Now that you’ve gathered your containers and secured your milkweed seeds, it’s time to set your seeds to soil. Follow these 11 simple steps, and then patiently wait for Father Winter to take a Spring Break.
After researching containers from the last post, I’ve decided to use distilled water jugs for containers. I chose this option because they are roomy, cheap, recyclable, and easy to cut through.
2016 Update: We are using more 2 Liter Soda Bottles and similar clear containers because the opaque milk jugs have had some issues with mold and moss in wet springs. The process for preparing the containers is the same…
You also won’t need to cut air/moisture holes in the top of these containers. Just throw away the cap and you’re set! Gallons of distilled water are widely available at many stores for less than a dollar.
If you’re using another container type you may need to make some minor adjustments. Let’s get sowing…
WINTER SOWING DIRECTIONS
STEP 1: Rinse Your Containers
Thoroughly rinse out your containers of any remaining food or beverage.
STEP 2: Label Your Containers
Use a permanent marker intended for outdoor use so your label won’t smudge or rinse away. Mark on at least two sides.
STEP 3: Drill Your Holes
Drill four holes on the bottom of your container for drainage. The holes should be approximately 1/4″ in diameter. Drill more if the holes are smaller.
2016 Update: We are doubling the number of holes in the opaque milk jugs and using a lighter seed starting mix to increase drainage. This will (hopefully) prevent future mold and moss issues.
No drill? Try using a box cutter/scissors/knife to puncture the plastic and then stick a phillips screwdriver head through each hole.
If you use containers without caps, you will also need to cut a few holes in the lid.
STEP 4: Trace A Line
Use a marker to draw a line around the entire container. The line should be drawn at least 4″ from the bottom of the container. Use a ruler if you need one.
STEP 5: Cut Your Container
Use a box cutter or scissors to cut along the line you just drew. Cut just three sides, leaving the remaining side to act as a hinge when opening/closing the container.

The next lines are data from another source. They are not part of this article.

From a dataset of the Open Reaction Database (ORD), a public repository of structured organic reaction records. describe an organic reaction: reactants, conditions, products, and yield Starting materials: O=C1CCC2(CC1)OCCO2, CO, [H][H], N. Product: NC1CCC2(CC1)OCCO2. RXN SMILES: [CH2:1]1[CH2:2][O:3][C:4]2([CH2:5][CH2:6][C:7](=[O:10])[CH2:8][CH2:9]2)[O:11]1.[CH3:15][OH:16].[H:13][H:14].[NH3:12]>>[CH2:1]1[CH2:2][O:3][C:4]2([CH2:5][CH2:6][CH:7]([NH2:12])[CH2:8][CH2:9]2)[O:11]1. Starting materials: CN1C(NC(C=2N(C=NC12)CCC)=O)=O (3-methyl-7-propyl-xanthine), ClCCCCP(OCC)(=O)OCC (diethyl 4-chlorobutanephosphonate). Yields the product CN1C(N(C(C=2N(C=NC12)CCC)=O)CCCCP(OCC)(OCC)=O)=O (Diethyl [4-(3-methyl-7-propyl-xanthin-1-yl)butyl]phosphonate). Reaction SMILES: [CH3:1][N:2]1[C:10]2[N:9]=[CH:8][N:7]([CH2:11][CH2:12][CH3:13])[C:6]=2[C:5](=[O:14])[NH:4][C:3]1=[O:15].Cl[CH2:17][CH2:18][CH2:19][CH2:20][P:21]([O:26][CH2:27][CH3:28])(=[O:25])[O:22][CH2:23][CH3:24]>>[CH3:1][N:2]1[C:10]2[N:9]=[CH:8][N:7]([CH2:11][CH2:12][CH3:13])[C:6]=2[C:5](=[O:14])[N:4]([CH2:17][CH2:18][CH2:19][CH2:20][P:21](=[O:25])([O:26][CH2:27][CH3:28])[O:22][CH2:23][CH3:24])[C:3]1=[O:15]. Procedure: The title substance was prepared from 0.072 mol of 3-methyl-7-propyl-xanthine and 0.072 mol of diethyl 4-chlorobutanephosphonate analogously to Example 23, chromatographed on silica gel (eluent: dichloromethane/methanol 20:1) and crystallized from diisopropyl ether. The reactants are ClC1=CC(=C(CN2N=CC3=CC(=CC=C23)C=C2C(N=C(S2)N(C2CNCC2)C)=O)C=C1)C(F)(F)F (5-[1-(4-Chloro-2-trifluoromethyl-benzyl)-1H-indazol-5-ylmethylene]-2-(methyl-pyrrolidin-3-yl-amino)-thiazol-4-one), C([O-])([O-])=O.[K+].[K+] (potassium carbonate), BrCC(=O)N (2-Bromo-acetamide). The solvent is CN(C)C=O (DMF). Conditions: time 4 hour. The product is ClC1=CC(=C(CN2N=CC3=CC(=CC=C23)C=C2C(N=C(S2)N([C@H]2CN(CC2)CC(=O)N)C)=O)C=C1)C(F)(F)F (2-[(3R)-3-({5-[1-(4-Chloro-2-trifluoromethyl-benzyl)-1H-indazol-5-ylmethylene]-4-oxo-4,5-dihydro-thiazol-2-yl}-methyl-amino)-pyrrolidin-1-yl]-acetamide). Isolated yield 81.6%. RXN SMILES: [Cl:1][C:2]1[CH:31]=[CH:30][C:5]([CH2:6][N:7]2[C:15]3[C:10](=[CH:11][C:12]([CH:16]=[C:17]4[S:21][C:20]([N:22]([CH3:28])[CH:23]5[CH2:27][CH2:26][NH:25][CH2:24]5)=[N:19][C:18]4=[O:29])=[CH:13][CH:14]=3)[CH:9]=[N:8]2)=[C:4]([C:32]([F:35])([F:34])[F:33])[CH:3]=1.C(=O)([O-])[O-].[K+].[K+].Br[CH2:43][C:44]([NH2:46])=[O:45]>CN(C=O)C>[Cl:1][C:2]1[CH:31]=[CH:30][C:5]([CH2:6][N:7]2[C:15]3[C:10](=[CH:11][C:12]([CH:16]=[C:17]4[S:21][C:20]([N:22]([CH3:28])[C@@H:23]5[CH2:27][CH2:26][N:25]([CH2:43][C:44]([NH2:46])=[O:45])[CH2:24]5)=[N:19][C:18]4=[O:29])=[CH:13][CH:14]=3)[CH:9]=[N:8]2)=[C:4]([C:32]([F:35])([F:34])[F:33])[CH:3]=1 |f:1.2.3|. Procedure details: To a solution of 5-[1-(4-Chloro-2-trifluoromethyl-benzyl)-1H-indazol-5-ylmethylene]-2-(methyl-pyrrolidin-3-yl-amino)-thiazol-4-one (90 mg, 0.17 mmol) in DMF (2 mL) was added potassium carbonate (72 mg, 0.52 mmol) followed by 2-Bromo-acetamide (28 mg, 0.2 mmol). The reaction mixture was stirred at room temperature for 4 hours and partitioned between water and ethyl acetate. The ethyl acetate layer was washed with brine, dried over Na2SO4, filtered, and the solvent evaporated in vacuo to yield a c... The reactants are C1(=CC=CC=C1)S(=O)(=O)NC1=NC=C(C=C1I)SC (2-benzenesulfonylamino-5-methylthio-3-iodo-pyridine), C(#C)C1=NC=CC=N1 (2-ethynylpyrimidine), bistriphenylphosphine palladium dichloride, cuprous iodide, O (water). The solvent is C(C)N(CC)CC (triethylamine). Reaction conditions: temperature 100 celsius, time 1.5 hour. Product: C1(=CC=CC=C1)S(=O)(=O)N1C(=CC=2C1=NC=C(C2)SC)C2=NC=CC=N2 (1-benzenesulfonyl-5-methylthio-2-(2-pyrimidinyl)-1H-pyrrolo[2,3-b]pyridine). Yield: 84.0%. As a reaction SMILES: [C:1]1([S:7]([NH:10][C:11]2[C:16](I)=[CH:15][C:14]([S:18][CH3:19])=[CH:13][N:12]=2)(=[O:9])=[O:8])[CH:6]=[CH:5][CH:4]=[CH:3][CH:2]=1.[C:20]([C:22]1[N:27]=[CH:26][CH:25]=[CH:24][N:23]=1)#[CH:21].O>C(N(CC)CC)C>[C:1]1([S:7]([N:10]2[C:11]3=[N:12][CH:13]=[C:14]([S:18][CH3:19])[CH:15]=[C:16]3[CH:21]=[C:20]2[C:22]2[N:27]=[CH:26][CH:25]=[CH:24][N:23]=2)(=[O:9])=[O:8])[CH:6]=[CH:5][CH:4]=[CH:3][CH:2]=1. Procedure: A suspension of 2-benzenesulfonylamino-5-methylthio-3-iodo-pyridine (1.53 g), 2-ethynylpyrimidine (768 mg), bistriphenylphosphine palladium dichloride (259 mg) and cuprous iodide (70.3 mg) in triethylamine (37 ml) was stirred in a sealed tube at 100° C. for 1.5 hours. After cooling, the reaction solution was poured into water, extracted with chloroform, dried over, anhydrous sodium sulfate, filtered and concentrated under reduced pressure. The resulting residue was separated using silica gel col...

Don’t use the ‘handle’ side of the jug as your hinge. It’s harder to keep the container open and to tape it shut.
If you’re using 2 liter soda bottles, leave about a 1″ hinge when cutting the container:
STEP 6: Add Potting Soil
Use a regular potting mix that’s also intended for starting seeds. Do not use a moisture control mix that could negatively affect germination. Add at least 4″ of soil.
STEP 7: Wet The Soil
Saturate the soil using a lighter sprinkler setting with a hose, watering can, or even the hose attachment on your kitchen sink. Using a high powered hose can compact your soil. Use trays or pot saucers to capture water coming through drainage holes.
Notice the plant label inside the container. When the lid is closed this fits up inside the handle. This is insurance in case your other labels get smudged beyond recognition.
You can also use the label when you plant your seedlings next spring. (Be sure to write on the label with your weatherproof marker!)
STEP 8: Sow Your Seeds
You can either place, sprinkle, or broadcast them depending on how many seeds you have. After they are sown, lightly press each seed into the wet soil so it stays in place.
STEP 9: Scatter More Soil
A light coating of soil over your seeds will suffice, around 1/4″
STEP 10: Close The Container
Make sure you secure the entire seam with duct tape. If the container is compromised your winter sowed milkweed could become an epic fail!
STEP 11: Set Your Container(s) Outside
Put containers in a spot that gets at least a few hours of sun, and won’t be disturbed by pesky animals or rambunctious kids. Leave the caps off your containers so the milkweed seeds get natural watering from mother nature.
You won’t need to water over the winter. However, once your seedlings start growing in spring you should make sure there is visible condensation when looking at the jug. If not, lightly water through the open hole.
In spring, dig the container slightly into the soil. Then, water the soil so that water can come up through the bottom drainage holes.
Barring disaster, when spring comes it will be time to remove the top half of your container. You may also need to move the container to a different spot for more/less sun exposure. Until then, enjoy your natural cold moist stratification!